I do a lot of career coaching, and one of the most common issues that comes up is an overemphasis on resume and cover letter and an underemphasis on building critical relationships that can help with the job search process. I believe that building relationships with individuals who can be instrumental in the job hunt is one of the most important things any candidate can do. Yes, you need a good resume. Yes, you need a good cover letter. And also, yes, you need to know people who can help ensure your materials get a look.
I call this Building Your Army of Advocates, and I believe it is one of the most important actions you can take to really own your career progression. Check out the four following principles for what it takes to build your own army of advocates to ensure your success.
A network is not an army of advocates.
A network is a contingency of people who know you either professionally or personally.. An Army of Advocates is a group of people who not only know you, but they are willing to actively help you out. Don’t get these confused! You can have a giant network, but very few people who are willing to make time for you or to take active steps to support you and your goals. As a contrast, you can also have a small – but mighty – army of advocates who can make drastic differences in your career progression. Advocates are the people who will make time to review your resume and help you prepare for interviews. They’ll facilitate warm introductions and make calls on your behalf. Beyond mentoring, they actively sponsor you and provide help.
Advocates don’t need to be raving fans.
While advocates are willing to help you, it doesn’t mean they are your most-adoring fans, walking around with t-shirts with your picture on them and waving foam fingers with your name and “She’s #1” on them. Advocates may not even be people you are particularly close to, but they are willing to do some work on your behalf. Of course, they will need to think well of you, but it doesn’t necessarily mean you’re invited to their personal birthday party. Advocates are people who are willing to help you get to where you want to go. Each relationship might look different, but hero-worship (on either part) isn’t required.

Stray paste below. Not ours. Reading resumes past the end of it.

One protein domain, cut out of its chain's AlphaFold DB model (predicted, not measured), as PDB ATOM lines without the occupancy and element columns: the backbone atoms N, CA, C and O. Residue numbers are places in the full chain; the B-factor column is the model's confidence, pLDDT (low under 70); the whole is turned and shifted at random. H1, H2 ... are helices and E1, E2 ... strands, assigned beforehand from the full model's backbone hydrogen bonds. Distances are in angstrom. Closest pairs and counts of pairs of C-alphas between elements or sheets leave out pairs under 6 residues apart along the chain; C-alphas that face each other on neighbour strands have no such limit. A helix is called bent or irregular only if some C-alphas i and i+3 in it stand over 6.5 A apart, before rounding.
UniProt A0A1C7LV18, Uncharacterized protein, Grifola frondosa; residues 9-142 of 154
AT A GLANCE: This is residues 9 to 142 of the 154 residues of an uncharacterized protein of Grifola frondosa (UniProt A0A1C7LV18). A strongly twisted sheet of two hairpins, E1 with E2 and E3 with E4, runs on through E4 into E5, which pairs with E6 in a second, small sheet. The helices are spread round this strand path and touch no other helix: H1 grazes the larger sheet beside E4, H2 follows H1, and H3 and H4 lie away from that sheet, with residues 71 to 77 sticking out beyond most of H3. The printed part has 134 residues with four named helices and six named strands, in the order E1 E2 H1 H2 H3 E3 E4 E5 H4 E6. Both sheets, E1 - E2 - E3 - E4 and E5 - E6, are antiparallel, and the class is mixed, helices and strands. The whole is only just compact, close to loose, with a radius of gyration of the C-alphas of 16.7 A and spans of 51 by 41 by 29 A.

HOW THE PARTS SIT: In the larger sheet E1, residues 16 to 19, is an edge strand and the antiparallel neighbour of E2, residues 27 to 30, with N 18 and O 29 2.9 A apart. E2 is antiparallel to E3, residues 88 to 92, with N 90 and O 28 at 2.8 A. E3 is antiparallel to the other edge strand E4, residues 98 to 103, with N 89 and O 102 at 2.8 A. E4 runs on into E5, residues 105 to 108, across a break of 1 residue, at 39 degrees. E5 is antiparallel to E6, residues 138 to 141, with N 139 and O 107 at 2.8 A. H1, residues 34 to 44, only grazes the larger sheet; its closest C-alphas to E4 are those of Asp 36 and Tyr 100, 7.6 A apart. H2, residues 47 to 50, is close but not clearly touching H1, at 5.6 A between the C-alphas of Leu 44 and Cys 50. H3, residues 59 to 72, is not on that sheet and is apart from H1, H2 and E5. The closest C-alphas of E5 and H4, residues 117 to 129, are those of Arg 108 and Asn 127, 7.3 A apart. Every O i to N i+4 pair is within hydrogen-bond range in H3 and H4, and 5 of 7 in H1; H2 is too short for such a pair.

Remember the 6 degrees to Kevin Bacon.
Many army-builders stop before they ever get started. As you start to compile a list of who may be influential advocates for you, you may find yourself feeling like, “Holy crap, I don’t know ANY of these people. Why would any of them help me?!?!” That’s where Kevin Bacon comes to your rescue! The “Six Degrees of Kevin Bacon” started as a game based on the concept that essentially says any two people on Earth are six or fewer acquaintance links apart. In reference to the esteemed Mr. Bacon, movie buffs are challenged to find a connection between Kevin Bacon and any other arbitrary actor in six steps or less. So how the heck does this have anything to do with your career trajectory? So glad you asked! When it comes to building an army of advocates, you don’t necessarily need to know your potential advocate already. Ask yourself, “Who do I know who knows someone who knows someone who knows the advocate I’m trying to reach?” Then use the next step to start leveraging your existing network to access your potential advocates.
Use your 94 hours!
“I don’t have time to network, let alone build relationships with potential advocates.” I can’t tell you how many times I’ve heard this…and rolled my eyes at it. Many potential job-seekers never intentionally set aside time to build their army of advocates. Absent the dedicated time to put towards their search, they often stall out and end up frustrated and stuck, without the connections they need to accelerate their progress. All of you have lunch hours – or half hours. If you have a one-hour lunch every day, intentionally leverage that time period just twice a week for 47 weeks a year (giving yourself exceptions for holidays, vacations, and really busy times). For those of you who have half-hour lunches, you would need to utilize 4 of these a week. Total that up, and you’ve “found” 94 hours for intentional work towards building your army of advocates! You may choose to use that time to reach out to people and build connections, or you might spend it drafting talking points for conversations you have coming up. You can also use it for other things like polishing your resume, drafting cover letters, or reconnecting with advocates you haven’t spoken to in a while. However you use the time is up to you, it’s the intentional and consistent use of time to accelerate your connections with your Army of Advocates that matters!